2. Be okay not to be perfect. It’s okay that the house is not sparkling clean. It’s okay to not have perfectly-prepared meals. It’s okay to not have makeup on during meetings.
  3. Have a plan for the day but stay flexible. The plan should mostly be a list of tasks that each could be done within 30 mins and may be one task that needs 60 mins or more. Whatever doesn’t get done for the day will be moved to the next day. This is to make sure you are still making progress but not stressed out from not getting everything done.
  4. Have a schedule for the kids to follow so they keep making progress. Depending on their attention spans, different age groups may need different schedules. From my experience, a five-year-old only has up to 30 mins attention span, so you will need to make plans tailored to each individual accordingly. Don’t forget to schedule family time every day.
  5. Explain to your kids and spouse ahead of time when you need uninterrupted time and stay in a space with closed doors to stay focused.

Can you share your advice about how to best work from home, while balancing the needs of homeschooling or the needs of a family?

It is almost impossible to have a full-time job while homeschooling, but there are still things that you could do to improve the situation:

  1. Have a candid conversation with your other half regarding work, childcare, and other family needs. Figure out what would work best for the whole family by setting some rules and guidance. If your kids are at the age that they would understand the rules and guidance, discuss with them as well. It’s important to have everyone be on the same page.
  2. Talk to your supervisor and HR about flexibility and what that means in your specific situation. You might also want to consider negotiating for a part-time schedule or convert to a contractor for the time being.
  3. Have a flexible mindset. Remind yourself that this is a temporary situation and not forever. Focus on the must-haves, and de-prioritize the good-to-haves.

Can you share your strategies about how to stay sane and serene while sheltering in place, or simply staying inside, for long periods with your family?

Our family has been sheltering in place since March and progressed from surviving to thriving. Here are the things that have helped:

  1. Make it fun — Do something fun everyday with the whole family. Some ideas to consider: dance parties, cooking/baking, movie night, game night.
  2. Have a schedule for the kids and adults but keep it flexible.
  3. Virtual playdates and meetups with families and friends for both adults and kids.
  4. Stay active while staying in — When you have breaks form working, you can run around the house with the kiddos, do some yoga stretches, or indoor gardening.
  5. Plan for daily alone-time where you could just enjoy something you’d like to relax and de-compress, things like taking a long bath, DIY facial, reading a book, or listening to your favorite music.

Many people have become anxious from the dramatic jolts of the news cycle. The fears related to the coronavirus pandemic have understandably heightened a sense of uncertainty, fear, and loneliness. From your perspective, can you help our readers to see the “Light at the End of the Tunnel”? Can you share your “5 Reasons To Be Hopeful During this Corona Crisis”? If you can, please share a story or example for each.

Here are my 5 reasons to stay hopeful:

  1. In recent history, pandemics like Covid-19 always come and go. For example, the Spanish flu lasted less than 2 years.
  2. Human race is very adaptive and resilient and always rebound from disastrous situations. In recent history, the US has not only been able to recover from the great depression, the great inflation, September 11, and the 2008 financial crisis, but greatly accelerated its growth afterwards. We are only getting better and stronger because of the situation that we are in.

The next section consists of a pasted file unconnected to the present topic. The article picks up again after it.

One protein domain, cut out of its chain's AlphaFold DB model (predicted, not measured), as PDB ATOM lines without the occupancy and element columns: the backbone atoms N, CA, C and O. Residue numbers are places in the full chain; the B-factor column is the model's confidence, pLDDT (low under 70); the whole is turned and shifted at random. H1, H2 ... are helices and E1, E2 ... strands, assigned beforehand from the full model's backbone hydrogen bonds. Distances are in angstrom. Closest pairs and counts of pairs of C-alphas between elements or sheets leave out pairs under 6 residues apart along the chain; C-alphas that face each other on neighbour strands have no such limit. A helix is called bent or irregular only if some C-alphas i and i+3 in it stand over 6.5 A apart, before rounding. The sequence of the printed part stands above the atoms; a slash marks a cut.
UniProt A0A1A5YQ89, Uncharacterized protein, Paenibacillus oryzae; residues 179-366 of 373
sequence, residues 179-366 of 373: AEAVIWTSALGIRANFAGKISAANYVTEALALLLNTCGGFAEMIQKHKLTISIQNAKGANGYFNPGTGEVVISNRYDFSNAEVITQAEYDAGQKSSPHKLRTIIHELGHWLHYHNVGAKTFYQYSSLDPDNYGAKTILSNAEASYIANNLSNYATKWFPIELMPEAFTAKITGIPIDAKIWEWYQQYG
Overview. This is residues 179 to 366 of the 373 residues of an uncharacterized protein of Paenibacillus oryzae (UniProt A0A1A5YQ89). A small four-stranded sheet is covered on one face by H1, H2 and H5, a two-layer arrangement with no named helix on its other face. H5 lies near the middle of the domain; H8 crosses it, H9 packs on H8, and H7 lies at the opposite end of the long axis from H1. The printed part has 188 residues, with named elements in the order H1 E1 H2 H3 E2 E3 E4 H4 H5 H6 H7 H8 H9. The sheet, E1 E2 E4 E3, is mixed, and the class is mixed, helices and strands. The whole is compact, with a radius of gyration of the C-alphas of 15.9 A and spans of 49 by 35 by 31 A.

3. US is still the strongest economy in the world and is taking care of its citizens financially during this challenging time by sending stimulus checks and relief funds.
  4. The future of how we work and live are being shaped significantly during this pandemic towards more flexibility, more remote, and more skills-based jobs. This gives people more options to choose how they’d like to work and live.
  5. Our education system and curriculum design are also getting a significant makeover with digitization, which will undoubtedly provide our future generations with higher quality learning experiences.

From your experience, what are a few ideas that one can use to effectively offer support to their family and loved ones who are feeling anxious? Can you explain?

  1. Have frequent virtual check-ins/video calls with them so they can talk openly about their anxiety. Be a good listener and offer constructive advice. I video chat with my parents who are overseas every day because they feel calmer just by listening to my voice and seeing we are all well and healthy.
  2. Send positive messages/quotes to remind them that this is only temporary and things are getting better. I once sent a yummy donut picture with “Donut worry, be happy” quote to a dear friend who was feeling a bit down and made her day!
  3. Distract them with things that they love. For instance, whenever my kids are feeling a little down because they are running out of things to do, I always offer to bake sweets together and they turn happy almost instantly.

Can you please give us your favorite “Life Lesson Quote”? Can you share how that was relevant to you in your life?

My favorite quote is “Live. Laugh. Love”. It reminds me that no matter what situation we are in, it is a part of this one precious life that has been gifted to us. Don’t stop enjoying the little things that make you laugh, and love will empower us.

How can our readers follow you online?

They can follow me on LinkedIn at www.linkedin.com/in/vivivianfan or Twitter @viviangoingflex

Thank you so much for sharing these important insights. We wish you continued success and good health!